Tuesday, November 22nd, 2005

I’m A Little Rootkit / Google World Order

Sidney Verba: Lonely librarian seeking hot books? Or the new face of Google World Order?!

Don’t you love it when corporations get all Big Brother on you? Maybe Sony-BMG and Google should just merge.

Now just to clear this up–because we all know intellectual property law is the ongoing legal equivalent of a tule-fog 20-car pile-up (in which the victims are always the artists), and also because I’ve had my own recent episode in, uh, code appropriation–the two situations aren’t exactly the same.

Google wants to index every book in existence. I actually think the concept of public knowledge is a pretty good idea in principle. What some authors and publishers have a problem with is the idea that Google will retain a copy of all of the books. And their soaring stock price is a clue that they’re not exactly a public-interest entity.

Sony wants to–or at least wanted to–index every buyer of Sony CDs in existence, which is just not that good an idea.

For a hometeam take on the Rootkit debacle, visit the good fighters at Downhill Battle.

For a good description of the Plan-Formerly-Known-As-Google-Print debacle, check this NY Times piece on poor old Harvard librarian Sidney Verba.

For an interesting, if not unflawed, alternative to Google World Order, check this piece which introduces you to Mr. Enthusiasm, Brewster Kahle.

Now, search Can’t Stop Won’t Stop. Go head! I won’t sue you!

posted by @ 12:12 pm | 6 Comments

6 Responses to “I’m A Little Rootkit / Google World Order”

  1. Hashim says:

    Search turns a great book into an excellent resource.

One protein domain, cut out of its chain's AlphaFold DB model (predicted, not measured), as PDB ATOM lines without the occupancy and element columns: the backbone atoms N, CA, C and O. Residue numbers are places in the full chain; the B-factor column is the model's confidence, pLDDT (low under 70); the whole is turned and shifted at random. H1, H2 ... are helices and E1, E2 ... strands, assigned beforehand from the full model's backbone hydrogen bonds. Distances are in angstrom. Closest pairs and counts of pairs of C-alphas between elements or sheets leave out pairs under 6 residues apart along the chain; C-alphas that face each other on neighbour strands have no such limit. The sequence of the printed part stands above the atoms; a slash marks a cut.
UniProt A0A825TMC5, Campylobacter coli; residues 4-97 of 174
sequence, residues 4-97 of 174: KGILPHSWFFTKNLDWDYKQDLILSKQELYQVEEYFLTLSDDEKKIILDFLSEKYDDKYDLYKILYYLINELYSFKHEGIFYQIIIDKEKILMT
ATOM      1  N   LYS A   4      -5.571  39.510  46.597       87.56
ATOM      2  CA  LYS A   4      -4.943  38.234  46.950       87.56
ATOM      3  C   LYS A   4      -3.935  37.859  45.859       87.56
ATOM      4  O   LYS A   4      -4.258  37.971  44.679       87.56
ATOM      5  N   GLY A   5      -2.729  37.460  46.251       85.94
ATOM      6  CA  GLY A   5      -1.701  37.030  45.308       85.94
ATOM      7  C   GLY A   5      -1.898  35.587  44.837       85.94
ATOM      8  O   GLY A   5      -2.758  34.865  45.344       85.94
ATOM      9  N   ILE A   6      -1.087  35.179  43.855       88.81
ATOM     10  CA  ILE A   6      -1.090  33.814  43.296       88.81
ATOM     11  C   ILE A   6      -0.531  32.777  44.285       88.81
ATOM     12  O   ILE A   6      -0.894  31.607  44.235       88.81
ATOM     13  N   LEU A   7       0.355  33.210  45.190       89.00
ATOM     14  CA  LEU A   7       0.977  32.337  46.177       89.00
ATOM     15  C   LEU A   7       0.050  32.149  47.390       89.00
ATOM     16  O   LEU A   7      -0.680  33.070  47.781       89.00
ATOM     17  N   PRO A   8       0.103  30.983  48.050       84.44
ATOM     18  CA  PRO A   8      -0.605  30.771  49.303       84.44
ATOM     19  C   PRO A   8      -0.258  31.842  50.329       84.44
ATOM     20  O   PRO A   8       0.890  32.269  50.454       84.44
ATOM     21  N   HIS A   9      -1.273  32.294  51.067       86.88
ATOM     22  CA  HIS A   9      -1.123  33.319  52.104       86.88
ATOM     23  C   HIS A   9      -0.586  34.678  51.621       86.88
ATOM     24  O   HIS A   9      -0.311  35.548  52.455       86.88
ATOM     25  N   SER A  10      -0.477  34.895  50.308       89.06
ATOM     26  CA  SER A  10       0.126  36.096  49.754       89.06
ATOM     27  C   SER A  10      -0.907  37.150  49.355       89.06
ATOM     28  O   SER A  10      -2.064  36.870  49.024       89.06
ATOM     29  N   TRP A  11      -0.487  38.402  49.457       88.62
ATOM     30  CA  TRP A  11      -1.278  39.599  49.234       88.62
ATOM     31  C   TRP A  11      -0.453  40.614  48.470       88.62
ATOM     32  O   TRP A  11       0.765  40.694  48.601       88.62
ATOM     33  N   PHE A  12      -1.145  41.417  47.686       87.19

Now, next time I want to write on a topic I know your book covers, I’ll use Google to search inside the book.

  2. Jeff says:

    Hashim, didn’t you turn us all on to this in the first place?

    As a researcher, it’s an amazing thing in the world. As a book buyer, it’s license to go nuts. (For that reason, I don’t entirely agree with the publishers who fear it’s a slippery slope to a book-version of OG Napster–I think this will only help books like mine.)

    And as an author, it’s damned frightening. Tho maybe not for the same reasons publishers fear. Now I can lose sleep over the ability of anyone to do a search for a corny turn-of-phrase or mushheaded argument to throw back in my face. Yikes…

  3. wayne&wax says:

    re: googlespiracy theory-

    this was making the rounds a while back, but it’s definitely worth watching if you haven’t seen it yet.


  4. Anonymous says:

    Thing I noticed about the Google book search is that, while it makes it easy to find information and such, it would be a bitch and a half to, say, snatch an entire book and print it out. I’m thinking hours and hours, if it’s a book of any substantial size… that makes full-on piracy pretty preposterous.

  5. Brother OMi says:

    its bugged cause these cats always say they come in the public’s best interests, but then they do something like this

    i am an upcoming writer who will go indie.. what will happen to folks like me?

  6. wayne&wax says:

    there’s been some illuminating discussion of google print/booksearch at siva’s blog.

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